Hi all, I’d like to share with you all something you can do yourself whilst at home and especially at this time we are experiencing in isolation. Since we are at home why not set up a bird feeder and lure some birds into your yard? I have been doing this for some time and many birds frequent such as Rainbow lorikeets, scaly-breasted lorikeets, blue-faced honeyeaters, noisy miners, kookaburras, magpies, crows and many more.
If you are interested in photography and wildlife you might like to try some photography with a few of my tips.
First of all set up a bird feeder in an open space with a background without clutter. You can also hang a feeder from a tree or make or use an independent feeder in your yard. Please be aware that it may take a couple weeks before the birds trust and spot your food dish. Please offer fruits, wild bird seed or grain. For best results you will need a DSLR camera preferably with a lens around 70-300 or longer as in the 150-600mm or you can use a 50mm lens if you can manage to get up close. I have even used a 100mm macro lens when birds get familiar with my presence and they don’t mind me in their space. It is also best not to make any quick or sudden moves!
I believe practice like anything is the key and having an eye for photography is a bonus. Get to know your camera, understand your settings, shutter speed, aperture and ISO and other options on your camera. You can achieve action shots as well as still photography by following these examples.
I would advise the following settings as a guide for action bird photography. Set your camera on Auto focus, Continuous AF, shutter speed at around 1/1000 – 2000, ISO 100-400 and f stop around f8 for good clarity. If you start at these settings you can always change and test what is right for your particular camera.
My examples are done with a Nikon Z7 and 150-600mm lens for still images 1/100, F8.8, ISO 400 at 550mm and the action images shutter speed 1/2000, F7.1, ISO 3200 at 210mm. These examples are purely a guide, you will need to test and make your own settings comparable to your camera.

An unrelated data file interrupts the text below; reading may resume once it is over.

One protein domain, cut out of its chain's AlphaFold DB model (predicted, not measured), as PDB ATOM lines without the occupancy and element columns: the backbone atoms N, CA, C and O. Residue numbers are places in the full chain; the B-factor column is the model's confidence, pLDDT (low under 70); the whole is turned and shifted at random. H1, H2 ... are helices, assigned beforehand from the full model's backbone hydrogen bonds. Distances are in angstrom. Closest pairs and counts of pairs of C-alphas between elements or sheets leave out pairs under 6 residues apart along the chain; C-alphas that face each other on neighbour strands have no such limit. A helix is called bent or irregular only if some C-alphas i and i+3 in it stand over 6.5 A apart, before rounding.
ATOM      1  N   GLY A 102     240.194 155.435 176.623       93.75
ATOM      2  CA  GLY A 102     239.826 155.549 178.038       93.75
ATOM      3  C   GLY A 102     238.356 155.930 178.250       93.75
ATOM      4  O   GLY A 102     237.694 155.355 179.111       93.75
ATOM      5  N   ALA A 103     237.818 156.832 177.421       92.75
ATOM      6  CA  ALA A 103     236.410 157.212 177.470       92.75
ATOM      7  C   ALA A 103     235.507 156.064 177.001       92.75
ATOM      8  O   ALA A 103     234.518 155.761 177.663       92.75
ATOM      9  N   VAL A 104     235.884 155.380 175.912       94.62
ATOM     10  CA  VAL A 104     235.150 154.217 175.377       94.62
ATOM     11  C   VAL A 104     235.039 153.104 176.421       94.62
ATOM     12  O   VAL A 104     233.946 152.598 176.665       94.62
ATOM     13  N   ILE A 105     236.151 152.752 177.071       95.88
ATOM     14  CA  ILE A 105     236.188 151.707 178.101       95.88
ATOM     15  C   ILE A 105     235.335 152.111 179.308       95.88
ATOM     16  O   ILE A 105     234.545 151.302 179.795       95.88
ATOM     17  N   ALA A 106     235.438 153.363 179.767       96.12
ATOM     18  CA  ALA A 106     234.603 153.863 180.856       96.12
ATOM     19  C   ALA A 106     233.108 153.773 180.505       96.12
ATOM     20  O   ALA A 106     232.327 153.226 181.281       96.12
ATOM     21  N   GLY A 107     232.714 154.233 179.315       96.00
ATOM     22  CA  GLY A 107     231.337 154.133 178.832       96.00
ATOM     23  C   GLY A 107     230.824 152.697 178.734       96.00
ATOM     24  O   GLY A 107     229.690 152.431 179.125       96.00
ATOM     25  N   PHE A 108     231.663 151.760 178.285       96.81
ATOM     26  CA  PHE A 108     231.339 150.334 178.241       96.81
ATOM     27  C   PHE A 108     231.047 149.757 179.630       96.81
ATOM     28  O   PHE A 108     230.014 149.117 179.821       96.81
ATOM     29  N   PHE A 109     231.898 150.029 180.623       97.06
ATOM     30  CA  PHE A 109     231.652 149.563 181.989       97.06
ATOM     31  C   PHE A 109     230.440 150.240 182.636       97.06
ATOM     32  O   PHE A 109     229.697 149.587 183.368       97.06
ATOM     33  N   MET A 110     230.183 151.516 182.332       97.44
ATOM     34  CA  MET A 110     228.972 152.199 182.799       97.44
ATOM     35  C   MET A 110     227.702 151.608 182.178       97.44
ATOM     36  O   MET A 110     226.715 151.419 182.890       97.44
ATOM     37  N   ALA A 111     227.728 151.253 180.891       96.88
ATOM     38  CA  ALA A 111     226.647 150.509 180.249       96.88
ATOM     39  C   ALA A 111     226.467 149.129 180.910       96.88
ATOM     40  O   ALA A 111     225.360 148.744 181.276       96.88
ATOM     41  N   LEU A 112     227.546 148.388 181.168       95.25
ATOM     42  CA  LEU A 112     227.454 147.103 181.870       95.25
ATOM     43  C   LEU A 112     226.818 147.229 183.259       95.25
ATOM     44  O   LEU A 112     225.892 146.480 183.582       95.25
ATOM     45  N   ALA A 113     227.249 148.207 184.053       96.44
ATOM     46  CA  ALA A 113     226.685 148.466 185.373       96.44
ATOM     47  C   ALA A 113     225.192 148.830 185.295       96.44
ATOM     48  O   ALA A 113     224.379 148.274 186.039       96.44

I have learnt in every situation that photography is about getting that balance of speed and light. Make sure you have a good composition with a clear background. Often with action shots you don’t have the time to worry about composition but if you know you have a nice clear space to take images that would be a big help.
I also use a technique called ‘back button focus’ which helps to lock onto a subject and hold focus and continue to follow the subject whilst taking several images without refocussing and losing time for that particular moment. Not every camera has this feature so you will need to skip this step.
I also like to use a single point AF & dynamic-area AF which offers 72 points on most bird images although you can change this setting quite easily to other options and cluster points. It is purely a personal choice and what works best for you. Another tip is to get familiar with the habits of your wildlife and if they return to the same spot or hover etc. To help you focus on a bird returning to a dish or branch try focussing on the dish or branch itself and as the bird enters your frame you can focus from that
point. Often you can lose a bit of clarity and sharpness on the wingtips or tail area but it is quite acceptable if the eye area is in focus. Also it is best to underexpose for birds that are white to make sure you don’t lose detail in your image. A combination of white feathers and a harsh sun can wash out your image losing detail so underexpose in those situations for best results.
You will be on your way taking photo’s if you also bear in mind some of the following points
- Your willingness to learn
- understanding your equipment
- understand lighting for different situations
- finding a good composition
- work on artistic and clear images
- A lot of practice!
- having a passion for what you are doing!!
Give this a try over the holiday period and you will be rewarded with birds visiting your home and gain the skills for some great images. It all takes practice and don’t forget to have fun and be inspired by our wonderful wildlife.
Gail Bryant – Gail’s Photography